by Rolin Wandbagon

Note: Since these pictures include the color squant, you'll need special plug-in to see them properly.

I hope you enjoy these pictures, because I almost went crazy to get them on the Web. First, I bought a Kodak Advantix 5700, which is a new squant-capable camera, and the film for it, so far available only from a mail order house in Indonesia. Since Squant pigment is not available in the Western Hemisphere, I then had to book a flight to Southeast Asia where I spent a day taking pictures at the annual Burmese Color Fair. I thought that everything was going fine. I got plenty of pictures of things that were squant, squed, sque, or squellow, and I figured I'd have them on this site in no time.

The first stumbling block came when I found that there was only one film lab in the world that was capable of developing squant film, and it was in Germany. The New York lab that had been able to do so burned down because it turns out that any form of squant pigment is extremely flammable and dangerously unstable. The German lab was, of course, swamped with international orders, and said in its advertisements that I'd have to wait about a month to get the prints back. With a sigh, I dropped the film into a UPS box and hoped for the best.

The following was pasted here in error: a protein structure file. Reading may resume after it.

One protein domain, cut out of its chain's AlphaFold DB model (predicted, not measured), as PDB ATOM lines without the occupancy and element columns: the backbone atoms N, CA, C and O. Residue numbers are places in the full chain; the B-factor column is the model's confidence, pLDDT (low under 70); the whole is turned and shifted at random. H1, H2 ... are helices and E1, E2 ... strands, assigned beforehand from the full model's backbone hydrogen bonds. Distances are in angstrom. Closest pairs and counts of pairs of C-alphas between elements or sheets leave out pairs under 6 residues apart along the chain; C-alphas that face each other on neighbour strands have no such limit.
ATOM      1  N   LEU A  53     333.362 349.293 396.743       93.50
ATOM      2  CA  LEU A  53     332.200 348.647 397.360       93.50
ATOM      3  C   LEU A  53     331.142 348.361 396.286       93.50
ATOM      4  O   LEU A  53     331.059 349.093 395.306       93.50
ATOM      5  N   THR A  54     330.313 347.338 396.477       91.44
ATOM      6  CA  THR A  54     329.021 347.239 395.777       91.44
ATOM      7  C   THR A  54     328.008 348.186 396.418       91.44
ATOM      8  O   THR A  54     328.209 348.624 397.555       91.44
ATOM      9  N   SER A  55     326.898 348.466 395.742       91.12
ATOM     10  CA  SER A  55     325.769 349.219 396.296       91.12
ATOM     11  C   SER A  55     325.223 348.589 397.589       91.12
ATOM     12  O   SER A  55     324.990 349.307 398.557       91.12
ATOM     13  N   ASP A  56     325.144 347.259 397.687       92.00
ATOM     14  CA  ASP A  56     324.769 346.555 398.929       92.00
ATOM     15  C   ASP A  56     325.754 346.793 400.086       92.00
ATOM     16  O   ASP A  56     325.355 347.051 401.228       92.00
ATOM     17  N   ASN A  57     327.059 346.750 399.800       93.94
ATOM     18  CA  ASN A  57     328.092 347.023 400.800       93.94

A month and a half later, I still did not have the film. It took me several international long-distance calls and a lot of barely-remembered high school German to find out that the constantly combusting squant-capable film had singed and blackened the envelope it was in, making my address unreadable. I gave them my address, and the pictures reached me a week later.

Imagine how I felt when I made phone calls to service bureaus in the the Boston area, only to find out that no scanners that could handle squant had been built yet. My prints were worthless for the Internet.

As a last-ditch effort, I called up a friend of mine, Chris Dugan, and asked him for advice. He said that he'd recently bought an Apple Quicktake 1500sq, and would lend it to me. This is a digital camera that can take squant pictures and doesn't need film. After booking another trip to Asia, where I was able to catch the last two days of the year long Color Fair, which was definitely winding down but still fun, I finally had perfect, Web-ready pictures.

There's a moral to this story. Do everything with computers, and forget about all that analog garbage!


Rolin Wandbagon
is a professional snapshot artist and is America's foremost photographer of squant objects.